The rigging that is part of a new system to protect the Delaware Memorial Bridge against ship crashes. Photo provided by Delaware River and Bay Authority
The rigging that is part of a new system to protect the Delaware Memorial Bridge against ship crashes. Photo provided by Delaware River and Bay Authority

$93M modernization project to protect Delaware Memorial Bridge from ship crashes

| January 22, 2024

A $93 million project aims to update a system that protects the Delaware Memorial Bridge against ships crashing into one of its two towers. 

Work on the project began in July and is set to wrap up in September 2025.

The Delaware River and Bay Authority, a bi-state governmental agency owns and operates the Delaware Memorial Bridge, as well as five airports and two ferry systems connecting New Jersey and Delaware.

Though the dual spans of the Delaware Memorial Bridge, one of which dates back to 1951 and the other to 1968, have been updated throughout the years to support the upward of 100,000 vehicles that cross the bridge daily, the existing protection system is outdated.

“The current protection systems at the bridge’s tower structures are original to the spans built in the 1950s and 1960s, and today’s ships are much bigger and much faster than those of that era,” said authority spokesman James Salmon. “If we were building a brand-new bridge, this type of collision protection system would be required for permitting to proceed.”

The updated system will consist of eight cylinders filled with compressed stone and sand, each measuring 80 feet in diameter. 

Four cylinders will be installed at the piers supporting the eastern towers and four will be installed to protect the western towers as a barrier against a ship in the event of a crash. The original system consisted of fenders that functioned similarly to the cylinders being installed now, but they were designed to withstand less force. 

The new infrastructure is designed to protect the bridge from a vessel crash in the range of 120,000 deadweight tonnage traveling at a speed of approximately seven knots, according to R. E. Pierson Construction, the general contractor for the project.

“Our goal is to take preemptive measures to prevent a commercial vessel from striking one of the bridge towers, which could cause significant damage to the bridge infrastructure and disruptions to interstate travel,” Thomas J. Cook, executive director of the authority, said in a statement.

The tanker Regent Liverpool struck the bridge in July 1969, doing damage that required extensive repairs that would cost about $7 million in today’s dollars. Photo provided by Delaware River and Bay Authority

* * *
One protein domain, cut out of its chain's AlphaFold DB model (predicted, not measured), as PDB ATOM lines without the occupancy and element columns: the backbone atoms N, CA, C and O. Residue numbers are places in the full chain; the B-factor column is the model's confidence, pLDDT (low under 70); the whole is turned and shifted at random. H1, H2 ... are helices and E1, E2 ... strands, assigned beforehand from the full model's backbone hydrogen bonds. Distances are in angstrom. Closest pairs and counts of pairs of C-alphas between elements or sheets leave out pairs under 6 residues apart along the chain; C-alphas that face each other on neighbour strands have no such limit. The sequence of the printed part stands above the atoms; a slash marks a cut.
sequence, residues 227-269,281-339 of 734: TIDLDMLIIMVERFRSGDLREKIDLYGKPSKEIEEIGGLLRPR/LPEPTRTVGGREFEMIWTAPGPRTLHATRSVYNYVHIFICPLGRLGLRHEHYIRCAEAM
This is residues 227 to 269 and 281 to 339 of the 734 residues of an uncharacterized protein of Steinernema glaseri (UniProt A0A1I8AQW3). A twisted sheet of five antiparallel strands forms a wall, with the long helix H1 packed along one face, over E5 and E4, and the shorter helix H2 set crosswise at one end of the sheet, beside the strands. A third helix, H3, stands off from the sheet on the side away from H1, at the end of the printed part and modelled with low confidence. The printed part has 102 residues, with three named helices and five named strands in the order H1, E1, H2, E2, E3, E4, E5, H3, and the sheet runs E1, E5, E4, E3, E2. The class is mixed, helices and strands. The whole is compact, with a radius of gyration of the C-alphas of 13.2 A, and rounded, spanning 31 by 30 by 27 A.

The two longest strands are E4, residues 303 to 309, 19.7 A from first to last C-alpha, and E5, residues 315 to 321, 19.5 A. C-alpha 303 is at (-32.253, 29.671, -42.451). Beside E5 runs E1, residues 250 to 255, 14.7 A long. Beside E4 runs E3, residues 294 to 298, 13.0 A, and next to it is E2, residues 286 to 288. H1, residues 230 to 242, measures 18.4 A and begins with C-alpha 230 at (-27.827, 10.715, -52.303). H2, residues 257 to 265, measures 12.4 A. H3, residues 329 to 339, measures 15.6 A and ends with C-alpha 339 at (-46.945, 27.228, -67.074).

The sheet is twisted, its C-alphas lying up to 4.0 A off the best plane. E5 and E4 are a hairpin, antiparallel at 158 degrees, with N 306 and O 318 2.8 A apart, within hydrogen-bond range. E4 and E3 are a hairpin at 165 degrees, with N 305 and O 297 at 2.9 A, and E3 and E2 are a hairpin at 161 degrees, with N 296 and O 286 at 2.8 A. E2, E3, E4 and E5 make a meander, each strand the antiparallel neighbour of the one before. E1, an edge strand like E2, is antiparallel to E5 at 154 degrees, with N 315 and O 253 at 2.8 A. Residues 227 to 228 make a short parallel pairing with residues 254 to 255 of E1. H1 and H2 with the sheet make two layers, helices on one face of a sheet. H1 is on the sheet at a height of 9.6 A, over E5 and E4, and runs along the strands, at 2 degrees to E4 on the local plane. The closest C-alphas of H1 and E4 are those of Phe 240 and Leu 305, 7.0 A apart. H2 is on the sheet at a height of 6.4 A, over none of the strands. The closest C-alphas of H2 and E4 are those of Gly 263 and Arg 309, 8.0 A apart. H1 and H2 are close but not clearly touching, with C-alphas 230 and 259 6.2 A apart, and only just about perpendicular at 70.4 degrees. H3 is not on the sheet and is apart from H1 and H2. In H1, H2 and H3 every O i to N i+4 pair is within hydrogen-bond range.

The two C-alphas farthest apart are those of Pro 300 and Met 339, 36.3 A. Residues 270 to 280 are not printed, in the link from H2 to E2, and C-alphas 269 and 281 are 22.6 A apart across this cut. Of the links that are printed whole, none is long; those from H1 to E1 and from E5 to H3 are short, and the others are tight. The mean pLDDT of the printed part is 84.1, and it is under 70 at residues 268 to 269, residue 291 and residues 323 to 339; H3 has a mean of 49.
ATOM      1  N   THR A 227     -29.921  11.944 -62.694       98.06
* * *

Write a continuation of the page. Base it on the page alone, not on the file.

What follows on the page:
Bridge strikes have happened before

Ships crashing into the Delaware Memorial Bridge, which connects Pennsville, N.J., and New Castle, Del., are uncommon but not unprecedented. 

In July 1969, the tanker Regent Liverpool struck the bridge, requiring extensive repairs that would have cost around $7 million in today’s dollars.

“You hope an event like that never happens again, but you want to be prepared, be proactive, and have the proper protections in place so that this important structure can continue to serve the general public,” Salmon said.

Commuters and other drivers using the bridge will not find their route affected by the construction of the new protection system. All of the construction is occurring on the Delaware River itself so it will not affect traffic.

The project’s funding is derived from two main sources: revenue generated from the Delaware Memorial Bridge’s tolls and a grant from the U.S. Department of Transportation. The Better Utilizing Investment to Leverage Development grant is covering $22.25 million of the construction costs. 

A temporary pier was erected to help with the installation of the protection system. Photo provided by Delaware River and Bay Authority

It will take approximately three months to complete construction of each cylinder. A temporary pier was installed to transport construction personnel and materials to and from barges on the river.

The barges at the construction site will carry cranes to install long wick drains into the river bottom, which function like straws, enabling water to travel to the surface as the 80-foot-diameter cylinders are filled with sand and stone. 

As the soft material is compressed by the weight, the water contained within the cylinder is squeezed out and up.

The project was announced in January but construction did not begin until July to accommodate the needs of certain fish. 

“We had a delay in the early going due to the spawning season of the sturgeon fish prevalent in the Delaware River, so we weren’t able to proceed until after July 1,” Salmon said. “Now we’ve started and the project is on schedule.”

Octavia Feliciano

Octavia Feliciano

Octavia Feliciano is a journalist and recent graduate of The College of New Jersey, where she obtained a B.A. in journalism with a minor in biology. She was previously the director of operations for The Signal, The College of New Jersey‘s student-produced, weekly news organization, and has written for its international and features sections.

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